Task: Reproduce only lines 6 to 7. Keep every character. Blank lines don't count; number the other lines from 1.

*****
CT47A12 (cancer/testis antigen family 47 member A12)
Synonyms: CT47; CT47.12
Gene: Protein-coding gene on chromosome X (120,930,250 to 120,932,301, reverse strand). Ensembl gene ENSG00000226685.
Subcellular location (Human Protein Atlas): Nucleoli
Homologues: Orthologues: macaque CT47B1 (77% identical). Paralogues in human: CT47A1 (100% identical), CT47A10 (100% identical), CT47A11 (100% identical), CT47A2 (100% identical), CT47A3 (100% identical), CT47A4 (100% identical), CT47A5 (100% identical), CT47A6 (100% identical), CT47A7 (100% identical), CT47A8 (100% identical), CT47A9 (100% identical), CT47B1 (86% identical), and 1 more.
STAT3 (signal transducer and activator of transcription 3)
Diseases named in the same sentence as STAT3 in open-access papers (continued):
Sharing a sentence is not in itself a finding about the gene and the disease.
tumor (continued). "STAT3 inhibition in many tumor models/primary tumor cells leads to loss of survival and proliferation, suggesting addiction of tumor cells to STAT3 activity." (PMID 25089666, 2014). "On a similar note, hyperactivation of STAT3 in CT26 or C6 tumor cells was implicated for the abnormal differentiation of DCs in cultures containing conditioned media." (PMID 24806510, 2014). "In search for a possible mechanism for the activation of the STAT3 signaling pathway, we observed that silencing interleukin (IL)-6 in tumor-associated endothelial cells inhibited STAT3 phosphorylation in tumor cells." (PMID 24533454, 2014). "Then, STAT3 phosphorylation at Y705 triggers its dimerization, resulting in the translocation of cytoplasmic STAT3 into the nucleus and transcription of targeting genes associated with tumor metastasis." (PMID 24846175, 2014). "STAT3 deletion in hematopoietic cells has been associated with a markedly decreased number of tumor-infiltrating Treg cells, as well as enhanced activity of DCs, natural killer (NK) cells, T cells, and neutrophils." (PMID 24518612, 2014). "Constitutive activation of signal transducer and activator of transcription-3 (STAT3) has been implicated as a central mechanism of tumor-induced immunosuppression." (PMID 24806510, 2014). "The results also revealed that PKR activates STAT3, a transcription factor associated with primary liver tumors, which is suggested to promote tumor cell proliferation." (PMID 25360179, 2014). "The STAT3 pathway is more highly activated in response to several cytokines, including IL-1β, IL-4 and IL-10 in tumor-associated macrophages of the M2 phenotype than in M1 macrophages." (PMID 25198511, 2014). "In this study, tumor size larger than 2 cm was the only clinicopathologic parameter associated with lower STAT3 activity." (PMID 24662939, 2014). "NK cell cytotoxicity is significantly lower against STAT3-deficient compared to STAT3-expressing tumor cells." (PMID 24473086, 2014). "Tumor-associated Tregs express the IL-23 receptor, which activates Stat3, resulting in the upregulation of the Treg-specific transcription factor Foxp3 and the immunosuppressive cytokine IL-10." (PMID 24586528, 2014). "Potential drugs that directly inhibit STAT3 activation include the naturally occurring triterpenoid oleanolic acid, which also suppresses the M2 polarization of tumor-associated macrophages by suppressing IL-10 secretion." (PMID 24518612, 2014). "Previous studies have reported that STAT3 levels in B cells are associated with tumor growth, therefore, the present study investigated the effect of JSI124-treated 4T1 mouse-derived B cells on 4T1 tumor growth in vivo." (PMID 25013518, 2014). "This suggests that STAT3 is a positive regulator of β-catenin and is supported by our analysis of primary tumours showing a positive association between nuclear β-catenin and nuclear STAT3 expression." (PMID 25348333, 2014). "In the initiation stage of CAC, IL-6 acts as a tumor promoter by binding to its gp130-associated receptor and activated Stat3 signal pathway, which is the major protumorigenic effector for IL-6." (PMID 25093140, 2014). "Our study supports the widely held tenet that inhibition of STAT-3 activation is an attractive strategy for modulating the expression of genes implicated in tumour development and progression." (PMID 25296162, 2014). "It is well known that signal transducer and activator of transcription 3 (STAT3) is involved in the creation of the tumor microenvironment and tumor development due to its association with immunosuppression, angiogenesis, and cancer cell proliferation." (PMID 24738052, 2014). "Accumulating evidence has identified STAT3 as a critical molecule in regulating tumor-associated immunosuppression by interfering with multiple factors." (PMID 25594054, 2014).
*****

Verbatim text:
STAT3 (signal transducer and activator of transcription 3)
Diseases named in the same sentence as STAT3 in open-access papers (continued):